Help Care for the Rescued Gila Herd

by Return to Freedom Inc. , (DBA) American Wild Horse Sanctuary
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Help Care for the Rescued Gila Herd
Help Care for the Rescued Gila Herd
Help Care for the Rescued Gila Herd
Help Care for the Rescued Gila Herd
Help Care for the Rescued Gila Herd
Help Care for the Rescued Gila Herd
Help Care for the Rescued Gila Herd
Help Care for the Rescued Gila Herd
Help Care for the Rescued Gila Herd
Newly arrived Gilas explore Black Hills Sanctuary
Newly arrived Gilas explore Black Hills Sanctuary

Checking in on the RTF Gila Herd on the move...

Dear Friends,

In 2017, RTF rescued 117 members of the historic Gila Herd from a troubled living situation to keep them from the auction and the kill pen. This was just one herd that was part of a 900-horse rescue led by Fleet of Angels, who worked hard with RTF and many others to ensure that all horses found a safe home. 

The Gila herd is believed to be descended from the horses brought to Arizona in the 1600s from Spain by Jesuit missionary Eusebio Francisco Kino. The Gila herd was originally captured by the BLM in 2003 from the Painted Rock Herd Area in Arizona.

Return to Freedom and The Black Hills Sanctuary in South Dakota pledged to share the responsibility of providing sanctuary for the Spanish Gila herd, in an effort to maintain their bonded families and unique 13-generation-long heritage. In 2017, the Black Hills Sanctuary was not yet able to take in the Gilas, so the entire herd made the journey to Return to Freedom’s leased pasture in Northern California, and has been protected and managed by RTF over the past three and a half years.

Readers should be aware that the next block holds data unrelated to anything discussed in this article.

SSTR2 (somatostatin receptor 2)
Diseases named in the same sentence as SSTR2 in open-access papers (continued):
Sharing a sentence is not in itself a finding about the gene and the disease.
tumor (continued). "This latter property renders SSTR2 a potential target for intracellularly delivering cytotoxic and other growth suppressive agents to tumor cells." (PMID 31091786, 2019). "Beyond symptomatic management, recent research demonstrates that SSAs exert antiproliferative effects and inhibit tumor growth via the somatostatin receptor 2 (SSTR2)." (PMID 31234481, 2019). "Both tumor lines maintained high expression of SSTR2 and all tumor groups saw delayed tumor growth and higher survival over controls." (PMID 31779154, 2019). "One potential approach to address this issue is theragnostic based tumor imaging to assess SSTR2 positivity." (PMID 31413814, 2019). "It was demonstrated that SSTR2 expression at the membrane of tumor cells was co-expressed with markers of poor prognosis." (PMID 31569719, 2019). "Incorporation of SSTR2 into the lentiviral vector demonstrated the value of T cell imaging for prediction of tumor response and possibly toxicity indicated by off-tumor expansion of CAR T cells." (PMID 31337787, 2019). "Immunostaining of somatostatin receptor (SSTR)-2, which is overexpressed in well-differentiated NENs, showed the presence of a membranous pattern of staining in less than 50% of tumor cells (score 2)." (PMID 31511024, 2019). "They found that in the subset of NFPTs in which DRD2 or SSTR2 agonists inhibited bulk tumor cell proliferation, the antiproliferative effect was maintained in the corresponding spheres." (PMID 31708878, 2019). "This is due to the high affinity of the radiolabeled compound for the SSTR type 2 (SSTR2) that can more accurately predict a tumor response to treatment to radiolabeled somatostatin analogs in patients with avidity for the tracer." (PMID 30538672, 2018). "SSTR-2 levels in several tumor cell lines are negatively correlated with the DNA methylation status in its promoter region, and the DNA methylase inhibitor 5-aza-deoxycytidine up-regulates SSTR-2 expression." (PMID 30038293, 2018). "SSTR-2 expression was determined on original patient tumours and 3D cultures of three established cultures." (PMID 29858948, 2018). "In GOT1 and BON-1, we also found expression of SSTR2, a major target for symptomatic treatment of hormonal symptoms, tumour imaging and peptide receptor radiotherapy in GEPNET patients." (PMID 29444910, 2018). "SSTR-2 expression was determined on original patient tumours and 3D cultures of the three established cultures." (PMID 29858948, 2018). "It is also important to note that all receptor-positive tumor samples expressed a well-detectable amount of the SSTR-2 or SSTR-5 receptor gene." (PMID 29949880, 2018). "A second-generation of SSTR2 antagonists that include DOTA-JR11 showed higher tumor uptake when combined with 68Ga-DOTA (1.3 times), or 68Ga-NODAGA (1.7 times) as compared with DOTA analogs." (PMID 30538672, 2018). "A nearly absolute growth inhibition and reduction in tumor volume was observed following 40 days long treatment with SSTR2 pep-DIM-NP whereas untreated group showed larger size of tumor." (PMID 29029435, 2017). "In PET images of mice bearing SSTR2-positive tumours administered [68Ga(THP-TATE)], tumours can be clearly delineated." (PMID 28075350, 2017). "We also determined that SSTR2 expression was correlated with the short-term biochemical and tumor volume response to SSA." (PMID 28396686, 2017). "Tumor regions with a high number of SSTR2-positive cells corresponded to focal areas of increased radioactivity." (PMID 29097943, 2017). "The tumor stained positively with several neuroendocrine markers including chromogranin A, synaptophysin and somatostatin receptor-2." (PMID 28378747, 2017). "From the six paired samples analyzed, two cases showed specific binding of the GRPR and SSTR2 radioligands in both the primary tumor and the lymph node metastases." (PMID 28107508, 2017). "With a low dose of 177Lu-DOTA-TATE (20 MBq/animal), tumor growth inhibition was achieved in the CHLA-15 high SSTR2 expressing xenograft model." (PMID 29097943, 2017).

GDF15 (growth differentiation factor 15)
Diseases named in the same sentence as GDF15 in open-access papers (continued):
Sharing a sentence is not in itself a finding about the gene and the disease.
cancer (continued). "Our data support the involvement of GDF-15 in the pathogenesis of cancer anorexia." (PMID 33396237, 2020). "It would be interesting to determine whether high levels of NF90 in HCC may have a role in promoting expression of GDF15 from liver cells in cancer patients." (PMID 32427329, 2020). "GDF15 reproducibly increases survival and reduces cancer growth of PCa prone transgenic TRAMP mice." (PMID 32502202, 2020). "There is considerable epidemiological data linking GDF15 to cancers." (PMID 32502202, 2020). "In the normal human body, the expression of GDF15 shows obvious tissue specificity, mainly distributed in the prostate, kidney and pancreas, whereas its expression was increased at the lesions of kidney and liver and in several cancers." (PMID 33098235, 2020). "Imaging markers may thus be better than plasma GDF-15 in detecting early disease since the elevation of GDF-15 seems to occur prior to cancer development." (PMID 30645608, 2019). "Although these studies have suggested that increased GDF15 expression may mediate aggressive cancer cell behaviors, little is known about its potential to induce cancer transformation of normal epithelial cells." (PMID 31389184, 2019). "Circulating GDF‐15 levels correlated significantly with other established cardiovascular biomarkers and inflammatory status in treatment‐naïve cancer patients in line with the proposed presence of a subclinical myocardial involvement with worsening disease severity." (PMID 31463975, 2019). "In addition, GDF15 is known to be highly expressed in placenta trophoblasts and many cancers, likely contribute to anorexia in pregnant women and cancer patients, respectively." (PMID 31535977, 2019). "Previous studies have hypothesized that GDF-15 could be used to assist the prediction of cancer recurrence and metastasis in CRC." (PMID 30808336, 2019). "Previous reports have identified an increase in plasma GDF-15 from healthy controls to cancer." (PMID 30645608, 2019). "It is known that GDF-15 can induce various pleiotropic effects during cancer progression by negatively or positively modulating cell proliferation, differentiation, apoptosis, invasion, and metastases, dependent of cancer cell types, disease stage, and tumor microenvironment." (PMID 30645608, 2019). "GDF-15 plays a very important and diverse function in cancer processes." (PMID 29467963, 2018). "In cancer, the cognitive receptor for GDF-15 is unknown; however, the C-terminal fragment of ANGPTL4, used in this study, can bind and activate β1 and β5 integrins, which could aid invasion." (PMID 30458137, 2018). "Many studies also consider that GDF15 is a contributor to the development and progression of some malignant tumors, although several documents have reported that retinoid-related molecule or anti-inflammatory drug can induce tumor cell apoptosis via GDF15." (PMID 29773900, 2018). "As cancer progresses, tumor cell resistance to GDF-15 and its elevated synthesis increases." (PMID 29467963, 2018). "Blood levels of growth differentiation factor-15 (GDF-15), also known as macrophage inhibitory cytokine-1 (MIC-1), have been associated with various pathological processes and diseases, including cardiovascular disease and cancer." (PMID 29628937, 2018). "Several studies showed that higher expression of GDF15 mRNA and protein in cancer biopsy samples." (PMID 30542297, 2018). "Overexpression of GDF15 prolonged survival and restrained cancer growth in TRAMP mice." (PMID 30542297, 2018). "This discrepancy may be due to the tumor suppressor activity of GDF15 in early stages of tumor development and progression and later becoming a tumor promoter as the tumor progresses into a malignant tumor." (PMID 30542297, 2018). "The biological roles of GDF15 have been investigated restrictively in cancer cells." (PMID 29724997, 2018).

In 2019, the large herd sorted itself into two large herds. A bonded group of sixty-five horses were moved to a pristine private ranch. The rest of the herd remained on the leased pasture until Black Hills Sanctuary was prepared to take them on permanently.

Just recently, our colleagues at Black Hills Sanctuary were in a position to take the 51 Gila horses living on the property in Alturas, CA, to their forever home on 14,000 acres in South Dakota! A three-year-old colt named Bandit, and Thor, an older Gila stallion, will remain in Lompoc with a handful of other Gilas who live in our special needs /senior pasture. Thor is also a mentor to younger males, to whom he is a calming influence. Bandit is a three-year-old colt who will be gentled and available for adoption with a buddy to an approved home.

Return to Freedom continues to care for the now-66 Gilas at our satellite on a private ranch in Northern CA, under the expert care of our Ranch Manager, Jason, in addition to their counterparts who remain with us in our Lompoc and San Luis Obispo sanctuary. These past few months at RTF’s far north satellite, a lot of work was done on Irrigation and irrigation system repairs, including pouring concrete and fixing broken valves to fix the irrigation system. Necessary improvements were also made to the chute used to hold horses for medical needs. 

Under Jason’s supervision, 58 tons of hay were cut, baled and stacked in the barn for winter. Four-plus acres of star thistles were removed and cleaned. Temporary fencing was continually moved in order to rotate the Gilas for grazing. Additionally, 1,600 feet of temporary fence was installed to improve grazing in another field. This ranch had no sunshine for nearly 40 days because of fires and smoke, creating very poor conditions for the pastures to grow grass, so we will have to begin to feed hay earlier than we did last year. The good news is we have already contracted the cutting and stacking of hay for the Gilas up there!